Teaching Dental Students to Interact with Survivors of Traumatic Events: Development of a Two-Day Module
journal contributionposted on 14.01.2016 by S. Raja, C.F. Rajagopalan, M. Kruthoff, A. Kuperschmidt, P. Chang, M. Hoersch
Any type of content formally published in an academic journal, usually following a peer-review process.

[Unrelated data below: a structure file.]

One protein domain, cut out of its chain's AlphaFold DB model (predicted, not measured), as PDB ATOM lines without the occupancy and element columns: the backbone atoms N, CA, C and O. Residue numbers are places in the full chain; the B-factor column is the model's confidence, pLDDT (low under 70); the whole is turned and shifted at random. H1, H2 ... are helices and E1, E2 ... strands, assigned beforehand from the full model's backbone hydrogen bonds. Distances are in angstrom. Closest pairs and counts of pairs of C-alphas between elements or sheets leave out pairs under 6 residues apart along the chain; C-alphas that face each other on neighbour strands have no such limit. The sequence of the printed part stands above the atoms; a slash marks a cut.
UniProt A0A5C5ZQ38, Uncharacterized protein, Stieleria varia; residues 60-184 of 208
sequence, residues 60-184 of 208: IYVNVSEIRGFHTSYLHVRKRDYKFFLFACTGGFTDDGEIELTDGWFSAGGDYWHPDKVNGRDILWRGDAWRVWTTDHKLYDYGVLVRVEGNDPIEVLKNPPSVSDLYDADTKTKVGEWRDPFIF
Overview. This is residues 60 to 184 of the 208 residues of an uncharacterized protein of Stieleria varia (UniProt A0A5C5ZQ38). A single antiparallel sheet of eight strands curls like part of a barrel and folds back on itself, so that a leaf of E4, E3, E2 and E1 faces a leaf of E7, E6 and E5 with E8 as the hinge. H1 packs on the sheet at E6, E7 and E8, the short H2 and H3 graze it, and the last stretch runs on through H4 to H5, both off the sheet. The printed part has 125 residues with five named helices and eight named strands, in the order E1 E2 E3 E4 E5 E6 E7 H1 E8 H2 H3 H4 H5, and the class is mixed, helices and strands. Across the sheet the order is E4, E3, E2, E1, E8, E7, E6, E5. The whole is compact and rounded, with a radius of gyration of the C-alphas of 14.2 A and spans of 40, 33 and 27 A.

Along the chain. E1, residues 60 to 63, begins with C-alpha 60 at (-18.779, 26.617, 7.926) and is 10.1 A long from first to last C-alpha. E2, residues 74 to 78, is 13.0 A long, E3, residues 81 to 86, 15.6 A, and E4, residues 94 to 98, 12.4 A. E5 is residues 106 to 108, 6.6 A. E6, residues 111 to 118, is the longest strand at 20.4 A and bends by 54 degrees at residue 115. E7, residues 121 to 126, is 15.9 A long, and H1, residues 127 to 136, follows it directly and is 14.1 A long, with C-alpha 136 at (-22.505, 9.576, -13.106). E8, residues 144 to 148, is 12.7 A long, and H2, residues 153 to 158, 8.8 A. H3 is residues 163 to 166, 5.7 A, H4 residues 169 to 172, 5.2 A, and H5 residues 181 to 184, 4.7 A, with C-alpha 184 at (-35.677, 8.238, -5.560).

Dentists are likely to treat patients who have experienced a wide range of traumatic life events, including child abuse and neglect, domestic violence, sexual assault, elder abuse, and exposure to combat. In order to effectively treat survivors of traumatic events, dentists must understand how these patients may present in oral health settings, the basic mandated reporting requirements related to abuse and neglect, and communication strategies to help engage trauma survivors in dental treatment. A traditional lecture-format educational module on trauma-informed care was developed and implemented for second-year dental students (N=92) at one U.S. dental school, after which a needs assessment was performed (all 92 students participated). This assessment then informed development of an enhanced module for the subsequent group of second-year dental students (N=102) at the same school. The revised (final) module was more interactive in nature, expanded to multiple sessions, and included more discussion of mandated reporting and appropriate dentist-patient communication in relation to traumatic events. All 102 students participated in assessments of the revised module. Comparison of pre and post tests and needs assessments between the initial and final modules indicated that the extended, more interactive final module was more effective in meeting the educational objectives. Results showed that the final module increased the students' knowledge in the health-related manifestations of traumatic events and slightly improved their confidence levels in treating survivors of trauma. Dentists who are prepared to deliver trauma-informed care may help individual patients feel more at ease and increase engagement in regular preventive care. Suggestions for future educational efforts in this area are discussed.